. "11 The Wired Laboratory." Impact of Advances in Computing and Communications Technologies on Chemical Science and Technology: Report of a Workshop. Washington, DC: The National Academies Press, 1999.
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So, the question is, Do you have multiple instantiations of this laboratory in various parts of Kodak Park, or is it just located in one place with a high-density of chemists in the area?
David McLaughlin: The walk-up facilities are located in areas where there are high densities of people that need to use it. So, for example, in the main research complex where a lot of synthetic organic chemists are located, there is a concentration of analytical tools for structural characterization. In Kodak Park where the scale-up and delivery to manufacturing operation occur, there is, also, a lot of synthetic work that goes on. So, we have a very similar facility, but with techniques that are suited specifically to that environment. In yet another set of buildings there is testing of emulsions and photographic properties.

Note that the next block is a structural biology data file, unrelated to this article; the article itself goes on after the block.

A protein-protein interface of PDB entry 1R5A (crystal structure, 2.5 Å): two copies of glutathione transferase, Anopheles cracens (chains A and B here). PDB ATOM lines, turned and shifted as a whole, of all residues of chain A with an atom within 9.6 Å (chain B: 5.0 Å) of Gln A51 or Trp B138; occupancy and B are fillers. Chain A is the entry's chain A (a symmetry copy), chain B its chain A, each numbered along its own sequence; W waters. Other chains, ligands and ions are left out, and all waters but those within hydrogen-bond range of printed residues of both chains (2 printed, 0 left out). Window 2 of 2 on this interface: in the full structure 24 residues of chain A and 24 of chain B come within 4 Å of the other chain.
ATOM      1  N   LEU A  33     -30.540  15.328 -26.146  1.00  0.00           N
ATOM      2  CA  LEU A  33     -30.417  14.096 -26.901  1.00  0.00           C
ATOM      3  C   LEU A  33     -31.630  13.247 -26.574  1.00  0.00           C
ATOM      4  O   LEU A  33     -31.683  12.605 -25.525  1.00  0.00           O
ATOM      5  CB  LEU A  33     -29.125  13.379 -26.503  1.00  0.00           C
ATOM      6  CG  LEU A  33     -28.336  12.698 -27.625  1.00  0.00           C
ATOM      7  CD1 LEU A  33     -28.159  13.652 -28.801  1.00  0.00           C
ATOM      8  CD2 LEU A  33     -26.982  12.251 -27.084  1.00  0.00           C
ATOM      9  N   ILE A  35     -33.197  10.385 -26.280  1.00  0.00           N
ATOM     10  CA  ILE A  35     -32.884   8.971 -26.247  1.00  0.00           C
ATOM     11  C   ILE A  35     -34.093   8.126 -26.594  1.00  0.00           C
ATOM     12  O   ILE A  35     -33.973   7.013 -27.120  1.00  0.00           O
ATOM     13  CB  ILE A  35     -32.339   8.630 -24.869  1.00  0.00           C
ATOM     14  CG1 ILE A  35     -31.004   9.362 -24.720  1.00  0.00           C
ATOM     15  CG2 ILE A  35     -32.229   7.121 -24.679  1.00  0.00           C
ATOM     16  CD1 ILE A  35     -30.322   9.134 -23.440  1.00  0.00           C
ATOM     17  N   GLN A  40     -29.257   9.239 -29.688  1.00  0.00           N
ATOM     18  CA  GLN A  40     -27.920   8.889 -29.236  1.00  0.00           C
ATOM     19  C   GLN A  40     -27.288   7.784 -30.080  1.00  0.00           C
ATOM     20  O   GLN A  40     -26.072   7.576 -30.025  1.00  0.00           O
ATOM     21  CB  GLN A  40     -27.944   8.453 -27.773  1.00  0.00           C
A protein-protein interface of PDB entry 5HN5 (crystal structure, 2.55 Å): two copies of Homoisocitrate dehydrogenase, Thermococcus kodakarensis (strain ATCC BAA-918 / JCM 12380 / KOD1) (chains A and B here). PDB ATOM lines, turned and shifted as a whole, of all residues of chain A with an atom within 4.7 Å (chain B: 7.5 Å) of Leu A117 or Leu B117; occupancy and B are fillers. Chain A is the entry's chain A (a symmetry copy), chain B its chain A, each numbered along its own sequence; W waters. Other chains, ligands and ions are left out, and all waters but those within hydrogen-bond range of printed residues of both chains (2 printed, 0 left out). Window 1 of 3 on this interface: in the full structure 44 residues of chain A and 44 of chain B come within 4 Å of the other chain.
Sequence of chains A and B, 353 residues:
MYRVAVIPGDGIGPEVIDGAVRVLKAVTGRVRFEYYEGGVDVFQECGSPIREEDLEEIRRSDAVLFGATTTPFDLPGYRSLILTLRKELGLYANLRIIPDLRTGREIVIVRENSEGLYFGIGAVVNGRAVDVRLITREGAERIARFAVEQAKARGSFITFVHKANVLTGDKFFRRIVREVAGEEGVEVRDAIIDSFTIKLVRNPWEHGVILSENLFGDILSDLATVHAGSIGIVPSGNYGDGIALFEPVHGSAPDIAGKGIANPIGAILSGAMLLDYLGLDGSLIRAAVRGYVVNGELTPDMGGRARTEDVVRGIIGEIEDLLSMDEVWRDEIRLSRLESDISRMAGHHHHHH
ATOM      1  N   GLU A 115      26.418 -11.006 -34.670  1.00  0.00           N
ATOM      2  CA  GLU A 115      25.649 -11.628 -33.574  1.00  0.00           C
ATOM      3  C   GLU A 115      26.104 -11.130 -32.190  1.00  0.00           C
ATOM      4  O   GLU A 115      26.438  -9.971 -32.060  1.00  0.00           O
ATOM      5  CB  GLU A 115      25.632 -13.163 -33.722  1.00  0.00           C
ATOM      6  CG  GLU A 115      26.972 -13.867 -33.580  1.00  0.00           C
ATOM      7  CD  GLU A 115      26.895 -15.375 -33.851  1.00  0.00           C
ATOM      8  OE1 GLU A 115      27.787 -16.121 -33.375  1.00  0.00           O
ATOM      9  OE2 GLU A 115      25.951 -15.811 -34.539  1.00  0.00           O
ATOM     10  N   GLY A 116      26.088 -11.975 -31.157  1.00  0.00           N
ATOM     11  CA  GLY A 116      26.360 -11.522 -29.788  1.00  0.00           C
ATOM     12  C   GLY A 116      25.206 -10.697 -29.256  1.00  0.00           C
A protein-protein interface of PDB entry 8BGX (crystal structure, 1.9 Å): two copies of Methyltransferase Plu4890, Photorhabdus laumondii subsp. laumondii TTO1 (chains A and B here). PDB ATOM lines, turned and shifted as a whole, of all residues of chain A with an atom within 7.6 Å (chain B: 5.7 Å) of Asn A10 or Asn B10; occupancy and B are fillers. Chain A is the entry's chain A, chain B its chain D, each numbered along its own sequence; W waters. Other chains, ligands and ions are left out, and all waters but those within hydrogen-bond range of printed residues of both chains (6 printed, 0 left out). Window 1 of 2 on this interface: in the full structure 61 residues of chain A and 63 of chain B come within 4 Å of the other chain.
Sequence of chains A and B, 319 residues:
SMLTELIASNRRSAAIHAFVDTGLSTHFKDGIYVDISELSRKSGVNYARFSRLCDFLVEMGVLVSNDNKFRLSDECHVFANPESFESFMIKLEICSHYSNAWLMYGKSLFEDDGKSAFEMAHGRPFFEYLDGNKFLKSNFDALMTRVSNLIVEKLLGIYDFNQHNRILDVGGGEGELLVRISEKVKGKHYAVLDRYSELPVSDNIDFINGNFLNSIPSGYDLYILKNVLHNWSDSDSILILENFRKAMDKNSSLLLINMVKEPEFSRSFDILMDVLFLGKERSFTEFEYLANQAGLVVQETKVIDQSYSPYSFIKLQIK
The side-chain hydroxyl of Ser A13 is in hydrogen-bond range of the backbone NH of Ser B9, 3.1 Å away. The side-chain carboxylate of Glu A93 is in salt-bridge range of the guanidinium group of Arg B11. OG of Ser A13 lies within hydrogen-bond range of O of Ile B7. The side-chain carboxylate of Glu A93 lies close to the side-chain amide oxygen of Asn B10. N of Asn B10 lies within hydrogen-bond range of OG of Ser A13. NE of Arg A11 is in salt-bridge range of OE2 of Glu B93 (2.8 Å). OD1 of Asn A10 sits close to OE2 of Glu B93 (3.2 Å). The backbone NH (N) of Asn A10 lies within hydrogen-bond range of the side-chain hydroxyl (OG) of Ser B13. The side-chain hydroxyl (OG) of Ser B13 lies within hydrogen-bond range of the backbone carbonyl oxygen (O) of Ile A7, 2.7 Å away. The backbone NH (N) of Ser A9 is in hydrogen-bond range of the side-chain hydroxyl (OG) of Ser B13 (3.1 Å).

So, the walk-up facilities are distributed where the need is. When we first put up a walk-up facility there was only an NMR. We put it on the second floor. There was another NMR on the third floor. The chemists on the sixth floor would come and use the one in the walk-up facility on the second floor. The ones on the third floor would generally use the one on the third floor, even though it was an old instrument and gave poorer-quality results. They used it because it was convenient. Convenience is a big part of it. It is similar to the ease of use I described for the Web interface. If you create an easy, simple-to-use interface, then all of a sudden lots of chemists will begin using it. So, you do need to locate the walk-up facilities close to where they are needed.